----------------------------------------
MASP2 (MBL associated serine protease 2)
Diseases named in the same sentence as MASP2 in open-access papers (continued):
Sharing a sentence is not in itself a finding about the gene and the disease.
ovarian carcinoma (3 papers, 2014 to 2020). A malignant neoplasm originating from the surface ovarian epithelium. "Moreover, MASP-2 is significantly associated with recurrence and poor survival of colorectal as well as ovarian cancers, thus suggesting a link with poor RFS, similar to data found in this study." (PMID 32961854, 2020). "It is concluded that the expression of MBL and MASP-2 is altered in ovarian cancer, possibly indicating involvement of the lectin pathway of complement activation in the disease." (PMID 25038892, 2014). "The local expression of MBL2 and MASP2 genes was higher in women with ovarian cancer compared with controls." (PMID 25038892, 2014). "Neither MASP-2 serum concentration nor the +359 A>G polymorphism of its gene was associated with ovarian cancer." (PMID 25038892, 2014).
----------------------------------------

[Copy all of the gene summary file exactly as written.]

MASP2 (MBL associated serine protease 2)
Diseases named in the same sentence as MASP2 in open-access papers (continued):
Sharing a sentence is not in itself a finding about the gene and the disease.
ovarian carcinoma (3 papers, 2014 to 2020). A malignant neoplasm originating from the surface ovarian epithelium. "Moreover, MASP-2 is significantly associated with recurrence and poor survival of colorectal as well as ovarian cancers, thus suggesting a link with poor RFS, similar to data found in this study." (PMID 32961854, 2020). "It is concluded that the expression of MBL and MASP-2 is altered in ovarian cancer, possibly indicating involvement of the lectin pathway of complement activation in the disease." (PMID 25038892, 2014). "The local expression of MBL2 and MASP2 genes was higher in women with ovarian cancer compared with controls." (PMID 25038892, 2014). "Neither MASP-2 serum concentration nor the +359 A>G polymorphism of its gene was associated with ovarian cancer." (PMID 25038892, 2014).